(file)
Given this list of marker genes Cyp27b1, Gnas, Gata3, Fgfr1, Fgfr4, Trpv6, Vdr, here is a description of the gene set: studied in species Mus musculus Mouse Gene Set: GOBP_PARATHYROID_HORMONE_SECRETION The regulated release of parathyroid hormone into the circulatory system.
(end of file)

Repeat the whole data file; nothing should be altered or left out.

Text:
Given this list of marker genes Cyp27b1, Gnas, Gata3, Fgfr1, Fgfr4, Trpv6, Vdr, here is a description of the gene set: studied in species Mus musculus Mouse Gene Set: GOBP_PARATHYROID_HORMONE_SECRETION The regulated release of parathyroid hormone into the circulatory system.